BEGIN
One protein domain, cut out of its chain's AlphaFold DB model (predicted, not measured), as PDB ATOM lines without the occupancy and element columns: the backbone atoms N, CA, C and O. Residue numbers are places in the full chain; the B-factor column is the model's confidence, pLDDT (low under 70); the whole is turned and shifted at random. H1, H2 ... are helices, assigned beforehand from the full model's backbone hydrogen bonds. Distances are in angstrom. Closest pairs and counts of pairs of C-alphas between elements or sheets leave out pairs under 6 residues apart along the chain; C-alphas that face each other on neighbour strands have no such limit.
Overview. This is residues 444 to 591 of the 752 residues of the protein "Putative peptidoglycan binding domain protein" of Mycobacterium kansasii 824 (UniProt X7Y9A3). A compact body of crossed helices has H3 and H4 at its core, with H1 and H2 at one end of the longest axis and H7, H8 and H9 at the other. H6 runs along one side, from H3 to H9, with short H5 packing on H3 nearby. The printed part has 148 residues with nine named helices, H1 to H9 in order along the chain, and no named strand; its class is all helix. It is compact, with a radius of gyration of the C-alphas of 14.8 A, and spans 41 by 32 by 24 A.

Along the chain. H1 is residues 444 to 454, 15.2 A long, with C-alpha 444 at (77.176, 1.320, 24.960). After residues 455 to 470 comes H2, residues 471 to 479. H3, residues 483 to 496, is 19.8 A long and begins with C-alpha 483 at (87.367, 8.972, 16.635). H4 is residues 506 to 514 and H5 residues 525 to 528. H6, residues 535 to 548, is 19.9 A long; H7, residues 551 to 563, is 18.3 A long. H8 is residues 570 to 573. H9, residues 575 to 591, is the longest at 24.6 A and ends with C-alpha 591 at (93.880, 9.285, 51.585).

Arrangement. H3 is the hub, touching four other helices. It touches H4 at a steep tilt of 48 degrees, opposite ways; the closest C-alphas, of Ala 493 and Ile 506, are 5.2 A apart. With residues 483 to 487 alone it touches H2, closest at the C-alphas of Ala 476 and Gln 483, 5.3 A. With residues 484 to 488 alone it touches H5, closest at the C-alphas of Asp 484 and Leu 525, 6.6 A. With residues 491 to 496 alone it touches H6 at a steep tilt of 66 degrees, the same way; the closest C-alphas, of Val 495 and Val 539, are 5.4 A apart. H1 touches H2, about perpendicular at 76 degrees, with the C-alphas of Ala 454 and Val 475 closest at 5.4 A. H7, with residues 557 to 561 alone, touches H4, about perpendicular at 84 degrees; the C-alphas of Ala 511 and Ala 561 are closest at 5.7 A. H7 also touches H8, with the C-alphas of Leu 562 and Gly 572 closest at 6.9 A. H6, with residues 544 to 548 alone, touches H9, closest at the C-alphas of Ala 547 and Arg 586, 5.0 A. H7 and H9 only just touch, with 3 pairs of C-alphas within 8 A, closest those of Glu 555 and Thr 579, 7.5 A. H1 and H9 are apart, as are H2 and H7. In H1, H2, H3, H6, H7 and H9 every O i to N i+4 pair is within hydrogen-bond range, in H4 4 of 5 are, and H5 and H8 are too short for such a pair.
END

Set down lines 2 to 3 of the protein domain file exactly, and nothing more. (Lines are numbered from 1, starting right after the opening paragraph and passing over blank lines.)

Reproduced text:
Along the chain. H1 is residues 444 to 454, 15.2 A long, with C-alpha 444 at (77.176, 1.320, 24.960). After residues 455 to 470 comes H2, residues 471 to 479. H3, residues 483 to 496, is 19.8 A long and begins with C-alpha 483 at (87.367, 8.972, 16.635). H4 is residues 506 to 514 and H5 residues 525 to 528. H6, residues 535 to 548, is 19.9 A long; H7, residues 551 to 563, is 18.3 A long. H8 is residues 570 to 573. H9, residues 575 to 591, is the longest at 24.6 A and ends with C-alpha 591 at (93.880, 9.285, 51.585).

Arrangement. H3 is the hub, touching four other helices. It touches H4 at a steep tilt of 48 degrees, opposite ways; the closest C-alphas, of Ala 493 and Ile 506, are 5.2 A apart. With residues 483 to 487 alone it touches H2, closest at the C-alphas of Ala 476 and Gln 483, 5.3 A. With residues 484 to 488 alone it touches H5, closest at the C-alphas of Asp 484 and Leu 525, 6.6 A. With residues 491 to 496 alone it touches H6 at a steep tilt of 66 degrees, the same way; the closest C-alphas, of Val 495 and Val 539, are 5.4 A apart. H1 touches H2, about perpendicular at 76 degrees, with the C-alphas of Ala 454 and Val 475 closest at 5.4 A. H7, with residues 557 to 561 alone, touches H4, about perpendicular at 84 degrees; the C-alphas of Ala 511 and Ala 561 are closest at 5.7 A. H7 also touches H8, with the C-alphas of Leu 562 and Gly 572 closest at 6.9 A. H6, with residues 544 to 548 alone, touches H9, closest at the C-alphas of Ala 547 and Arg 586, 5.0 A. H7 and H9 only just touch, with 3 pairs of C-alphas within 8 A, closest those of Glu 555 and Thr 579, 7.5 A. H1 and H9 are apart, as are H2 and H7. In H1, H2, H3, H6, H7 and H9 every O i to N i+4 pair is within hydrogen-bond range, in H4 4 of 5 are, and H5 and H8 are too short for such a pair.